Sunday, February 3, 2013

The New and (and Not Very) Improved Shame Culture

I'm little concerned with a trend I have been seeing on Facebook and other social media sites. The public humiliation of teens by their own parents as a form of punishment. Apparently, this practice has its own name... Cyber-discipline. And we know that once something gets its own internet name, there's no going back.

Don't get me wrong. I understand that shame can be a very positive motivator for teens. And I am not naive enough to think that I won't ever resort to anything similar with the Squid. I have no idea what the future holds or what I may have to resort to in order to keep her in line. But, in a day and age when we are trying so hard to teach kids about bullying, especially in cyberspace, it seems cruel that parents are being some of the biggest bullies.

Most instances of cyber-discipline involve the kids holding signs outlining their transgressive behavior, or videos showing what the punishment for their misdeeds is. Many are somewhat humorous. Many quickly go viral. They often also show a grinning parent on the sidelines, happy in their personal knowledge that they are being creative with their punishment. Some of these parents, in interviews later, have said that they may have rethought their actions had they known how popular the posts would become.

And that's part of the problem. How can you tell your kid to be careful about what she or he posts to the internet if you aren't going to be careful yourself? Once you upload the video or the picture, it is out of your hands, regardless of your security settings. And are these parents really doing this as a punishment for their kids, or are they trying to stroke their own egos via "like"clicks? One day, your child will be an adult in the Real World, yet the memory and digital evidence of their past shall remain forever.

While I am in no way an expert on raising children and disciplining teenagers, I think that punishment for most infractions should fit the crime. Why do you need to shoot holes in your kid's laptop (with the added expense of replacing it when you realize she really does need it for school), when you could delete her account, block the website,or insist that she only use the computer in the family room with witnesses to her every keystroke? Why do you have to be standing next to your kid who is holding a sign detailing what he did wrong, while you laugh and point? If you really wanted to embarrass him, couldn't you have him write a public apology on his page? Or better yet, actually go and apologize to the people he has wronged in person?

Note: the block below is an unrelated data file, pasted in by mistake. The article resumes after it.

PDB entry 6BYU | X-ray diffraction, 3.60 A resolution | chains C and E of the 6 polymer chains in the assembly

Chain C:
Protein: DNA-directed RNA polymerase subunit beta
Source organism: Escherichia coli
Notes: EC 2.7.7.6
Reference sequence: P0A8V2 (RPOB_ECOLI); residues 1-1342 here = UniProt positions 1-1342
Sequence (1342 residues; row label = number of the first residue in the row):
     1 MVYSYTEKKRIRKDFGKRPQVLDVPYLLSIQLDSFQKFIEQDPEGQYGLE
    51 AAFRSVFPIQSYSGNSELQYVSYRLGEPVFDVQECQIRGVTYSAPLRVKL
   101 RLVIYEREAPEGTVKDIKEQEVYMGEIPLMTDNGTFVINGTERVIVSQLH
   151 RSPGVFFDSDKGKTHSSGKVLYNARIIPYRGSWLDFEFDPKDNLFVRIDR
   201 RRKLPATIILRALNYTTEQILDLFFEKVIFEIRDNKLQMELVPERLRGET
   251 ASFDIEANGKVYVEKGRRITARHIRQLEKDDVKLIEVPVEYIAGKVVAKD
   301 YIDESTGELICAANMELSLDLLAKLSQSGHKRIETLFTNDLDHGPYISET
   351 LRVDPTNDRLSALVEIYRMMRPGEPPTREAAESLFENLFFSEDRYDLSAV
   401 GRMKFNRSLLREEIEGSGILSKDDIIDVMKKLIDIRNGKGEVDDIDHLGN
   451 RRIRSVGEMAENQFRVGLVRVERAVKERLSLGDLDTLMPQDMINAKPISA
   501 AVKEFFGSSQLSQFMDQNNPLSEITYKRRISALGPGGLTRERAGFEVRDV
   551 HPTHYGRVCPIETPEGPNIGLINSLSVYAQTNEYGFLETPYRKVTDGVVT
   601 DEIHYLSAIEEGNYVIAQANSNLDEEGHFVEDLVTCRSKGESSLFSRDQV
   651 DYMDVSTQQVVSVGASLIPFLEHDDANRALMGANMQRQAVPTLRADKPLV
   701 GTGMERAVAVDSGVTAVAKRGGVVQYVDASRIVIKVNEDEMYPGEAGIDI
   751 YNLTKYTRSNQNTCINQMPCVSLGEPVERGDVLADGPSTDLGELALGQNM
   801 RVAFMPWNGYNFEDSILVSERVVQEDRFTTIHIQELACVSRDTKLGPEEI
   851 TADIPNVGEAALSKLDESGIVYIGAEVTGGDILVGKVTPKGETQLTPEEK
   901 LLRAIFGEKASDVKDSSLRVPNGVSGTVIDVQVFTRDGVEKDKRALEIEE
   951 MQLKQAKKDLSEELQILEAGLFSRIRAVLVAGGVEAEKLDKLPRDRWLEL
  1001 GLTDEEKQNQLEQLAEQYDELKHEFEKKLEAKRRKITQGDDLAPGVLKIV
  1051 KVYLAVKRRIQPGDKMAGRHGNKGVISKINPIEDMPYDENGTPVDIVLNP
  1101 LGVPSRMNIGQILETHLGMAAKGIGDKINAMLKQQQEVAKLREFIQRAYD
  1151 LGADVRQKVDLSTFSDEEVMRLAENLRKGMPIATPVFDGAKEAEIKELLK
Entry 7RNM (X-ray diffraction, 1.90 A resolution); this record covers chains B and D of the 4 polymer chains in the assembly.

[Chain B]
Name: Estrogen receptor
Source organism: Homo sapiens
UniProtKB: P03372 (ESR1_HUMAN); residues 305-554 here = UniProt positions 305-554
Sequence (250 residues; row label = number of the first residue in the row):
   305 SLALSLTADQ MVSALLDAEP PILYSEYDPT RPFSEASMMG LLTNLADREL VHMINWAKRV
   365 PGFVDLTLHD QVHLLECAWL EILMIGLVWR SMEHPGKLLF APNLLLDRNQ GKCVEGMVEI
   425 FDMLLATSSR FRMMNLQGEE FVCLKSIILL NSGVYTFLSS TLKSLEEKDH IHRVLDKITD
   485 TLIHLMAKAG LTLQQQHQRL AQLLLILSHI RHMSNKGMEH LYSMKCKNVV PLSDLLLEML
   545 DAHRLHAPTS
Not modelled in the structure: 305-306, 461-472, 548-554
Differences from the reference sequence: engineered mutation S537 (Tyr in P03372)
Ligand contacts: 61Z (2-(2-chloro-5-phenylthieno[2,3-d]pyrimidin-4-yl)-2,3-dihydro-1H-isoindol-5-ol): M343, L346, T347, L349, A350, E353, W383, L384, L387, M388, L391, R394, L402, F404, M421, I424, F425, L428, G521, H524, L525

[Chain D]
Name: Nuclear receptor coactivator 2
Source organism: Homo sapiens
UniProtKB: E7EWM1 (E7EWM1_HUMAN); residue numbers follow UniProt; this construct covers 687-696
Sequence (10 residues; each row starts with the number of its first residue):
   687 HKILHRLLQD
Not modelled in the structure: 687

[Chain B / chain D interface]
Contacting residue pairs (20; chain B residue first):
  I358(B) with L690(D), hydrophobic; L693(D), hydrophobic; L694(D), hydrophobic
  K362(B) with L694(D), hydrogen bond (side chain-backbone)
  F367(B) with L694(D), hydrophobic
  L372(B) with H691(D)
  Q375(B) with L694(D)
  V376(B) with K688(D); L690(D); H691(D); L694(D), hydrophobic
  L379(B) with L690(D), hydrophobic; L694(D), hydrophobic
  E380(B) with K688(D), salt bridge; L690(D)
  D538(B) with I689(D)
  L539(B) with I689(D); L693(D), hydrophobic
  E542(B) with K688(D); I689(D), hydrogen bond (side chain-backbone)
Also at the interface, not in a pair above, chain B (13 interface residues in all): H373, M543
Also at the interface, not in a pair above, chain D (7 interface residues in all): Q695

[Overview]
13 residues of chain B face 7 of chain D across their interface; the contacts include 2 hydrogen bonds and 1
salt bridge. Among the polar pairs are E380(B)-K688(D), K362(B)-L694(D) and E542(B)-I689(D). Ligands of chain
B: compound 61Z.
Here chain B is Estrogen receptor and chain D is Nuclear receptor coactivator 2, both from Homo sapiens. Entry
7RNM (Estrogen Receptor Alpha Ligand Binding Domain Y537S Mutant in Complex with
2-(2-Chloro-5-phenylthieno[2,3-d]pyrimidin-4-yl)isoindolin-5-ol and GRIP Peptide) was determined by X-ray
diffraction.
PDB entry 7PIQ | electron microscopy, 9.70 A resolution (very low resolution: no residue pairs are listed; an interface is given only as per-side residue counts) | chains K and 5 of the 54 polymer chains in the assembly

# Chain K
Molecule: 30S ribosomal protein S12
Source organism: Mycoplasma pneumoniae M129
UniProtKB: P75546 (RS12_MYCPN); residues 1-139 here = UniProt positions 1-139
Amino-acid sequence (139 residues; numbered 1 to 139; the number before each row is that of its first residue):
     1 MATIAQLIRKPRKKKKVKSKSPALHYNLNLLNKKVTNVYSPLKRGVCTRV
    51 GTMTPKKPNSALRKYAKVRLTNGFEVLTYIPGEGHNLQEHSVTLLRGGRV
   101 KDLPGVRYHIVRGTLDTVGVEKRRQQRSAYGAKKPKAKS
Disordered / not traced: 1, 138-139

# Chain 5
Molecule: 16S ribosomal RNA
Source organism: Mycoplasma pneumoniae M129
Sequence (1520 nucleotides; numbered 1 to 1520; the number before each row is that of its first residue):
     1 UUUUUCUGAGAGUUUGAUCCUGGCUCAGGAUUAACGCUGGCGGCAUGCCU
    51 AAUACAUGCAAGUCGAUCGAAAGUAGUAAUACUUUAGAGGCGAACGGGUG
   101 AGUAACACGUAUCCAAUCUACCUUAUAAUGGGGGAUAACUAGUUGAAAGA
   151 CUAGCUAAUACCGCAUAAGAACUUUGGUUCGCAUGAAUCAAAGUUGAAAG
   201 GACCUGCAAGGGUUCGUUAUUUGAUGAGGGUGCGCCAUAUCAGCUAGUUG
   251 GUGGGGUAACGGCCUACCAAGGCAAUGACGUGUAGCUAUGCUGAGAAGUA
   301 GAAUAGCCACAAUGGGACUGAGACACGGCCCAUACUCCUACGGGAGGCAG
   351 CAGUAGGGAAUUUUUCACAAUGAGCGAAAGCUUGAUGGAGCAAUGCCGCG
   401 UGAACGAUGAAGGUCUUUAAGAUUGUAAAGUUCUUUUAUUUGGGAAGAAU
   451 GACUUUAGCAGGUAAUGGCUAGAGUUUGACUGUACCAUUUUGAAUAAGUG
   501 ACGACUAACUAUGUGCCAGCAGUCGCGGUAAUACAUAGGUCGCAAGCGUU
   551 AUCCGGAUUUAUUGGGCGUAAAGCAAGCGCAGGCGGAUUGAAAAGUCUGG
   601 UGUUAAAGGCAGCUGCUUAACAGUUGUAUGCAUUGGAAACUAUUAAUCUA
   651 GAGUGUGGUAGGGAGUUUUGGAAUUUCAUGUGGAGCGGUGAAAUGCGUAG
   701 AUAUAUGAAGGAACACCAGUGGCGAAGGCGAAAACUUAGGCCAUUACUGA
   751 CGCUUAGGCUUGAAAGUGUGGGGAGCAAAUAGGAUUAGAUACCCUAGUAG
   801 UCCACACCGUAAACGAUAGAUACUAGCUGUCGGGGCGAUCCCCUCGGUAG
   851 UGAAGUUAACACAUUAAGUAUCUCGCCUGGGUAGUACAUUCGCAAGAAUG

I don't want anyone to think that I am some ultra-liberal parent who thinks that all problems can be solved with hugs and discussion. Squid gets swats on occasion if she is doing something that could cause her serious injury (that's a-whole-nother post). And I do understand that some kids are especially defiant and extreme measures are called for to get them to follow the rules. But, before such measures are taken, the parent really needs to think about their own behavior. Are they doing this to actually teach a lesson, or for their own personal gain? Is this something they want college recruiters to see when they Google search your child? Are there other options that you may have not considered?

Parents of teens did not grow up with social media. Even the geekiest of us were limited to Internet Relay Chat (or possibly MUT) and Bulletin Board Systems. The internet is growing far faster than we can come up with the etiquette to behave properly with it. But, if we remember to THINK before we speak (Is it TRUE? Is it HELPFUL? Is it INSPIRING? Is it NECESSARY? Is it KIND?), and teach our kids to do the same, we should manage just fine.

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